BERKS COUNTY, Pa. — The demand on health centers and emergency rooms has been incredibly high over the last few weeks, and it continues to increase, according to Penn State Health, which includes St. Joseph Medical Center in Bern Township.
The health network's officials said that's largely due to three factors: the surge in COVID-19 with the omicron variant, people sick with other illnesses or medical problems, and staffing shortages.
"Not only are we experiencing a challenge on the front end of caring, we're also experiencing the challenge of our own teams being victims of this disease," said Debra Addo, Penn State Health's chief operating officer.
Currently, Penn State Health has a total of 216 COVID patients collectively at all of its four hospitals, including St. Joe's. That's just a stone's throw from Dec. 29, 2020, when it had 230, its highest number ever.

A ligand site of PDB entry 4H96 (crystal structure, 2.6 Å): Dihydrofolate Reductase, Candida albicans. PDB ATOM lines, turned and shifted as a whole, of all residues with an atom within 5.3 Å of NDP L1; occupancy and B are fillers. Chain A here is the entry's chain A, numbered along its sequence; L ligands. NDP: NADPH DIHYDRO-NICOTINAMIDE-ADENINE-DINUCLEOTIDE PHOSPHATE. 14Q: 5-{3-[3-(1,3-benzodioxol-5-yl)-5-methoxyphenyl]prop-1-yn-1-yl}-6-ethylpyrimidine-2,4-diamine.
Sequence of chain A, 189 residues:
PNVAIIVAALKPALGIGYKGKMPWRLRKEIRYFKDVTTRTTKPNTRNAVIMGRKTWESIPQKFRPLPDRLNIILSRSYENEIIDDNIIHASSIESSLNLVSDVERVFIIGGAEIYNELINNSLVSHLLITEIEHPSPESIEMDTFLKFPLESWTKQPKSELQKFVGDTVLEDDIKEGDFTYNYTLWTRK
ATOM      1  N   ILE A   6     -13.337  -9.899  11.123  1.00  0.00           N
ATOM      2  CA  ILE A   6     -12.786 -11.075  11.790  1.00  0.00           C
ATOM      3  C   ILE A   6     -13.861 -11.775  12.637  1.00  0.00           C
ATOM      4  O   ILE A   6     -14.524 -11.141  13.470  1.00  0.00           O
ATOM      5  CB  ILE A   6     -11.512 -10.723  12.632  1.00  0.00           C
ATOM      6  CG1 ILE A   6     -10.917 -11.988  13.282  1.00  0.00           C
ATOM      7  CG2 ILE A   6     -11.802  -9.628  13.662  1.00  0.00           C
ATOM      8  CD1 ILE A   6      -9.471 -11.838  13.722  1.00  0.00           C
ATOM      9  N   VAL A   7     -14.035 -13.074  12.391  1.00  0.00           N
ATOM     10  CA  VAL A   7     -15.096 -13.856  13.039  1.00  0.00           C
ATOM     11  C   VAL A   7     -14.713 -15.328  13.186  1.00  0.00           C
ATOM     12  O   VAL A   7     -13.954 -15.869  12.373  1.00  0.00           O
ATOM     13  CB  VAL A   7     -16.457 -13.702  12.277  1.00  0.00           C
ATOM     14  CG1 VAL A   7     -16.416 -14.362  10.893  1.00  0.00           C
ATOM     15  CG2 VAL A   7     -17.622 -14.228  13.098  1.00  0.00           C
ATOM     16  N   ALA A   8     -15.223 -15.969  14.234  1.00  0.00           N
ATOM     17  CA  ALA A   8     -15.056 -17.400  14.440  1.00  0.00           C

"The number of patients in our ICUs with COVID has been the highest that we have seen, and these patients are extremely sick, requiring mechanical ventilation and significant ICU resources," said Dr. Fahad Khalid, Hershey Medical Center's chief of hospital medicine.
West Reading-based Tower Health released a statement reading in part: "We need the continued help and support of everyone in the community now more than ever to prevent the spread of COVID-19 and to ensure our team members and resources are available to patients with the greatest need."
"Our models that we're looking at are showing us increasing numbers for at least the next three to four weeks or so," said Dr. Peter Dillon, Penn State Health's executive vice president and chief clinical officer.
Officials with St. Joe's and Reading Hospital continue to stress the importance of vaccinations and boosters.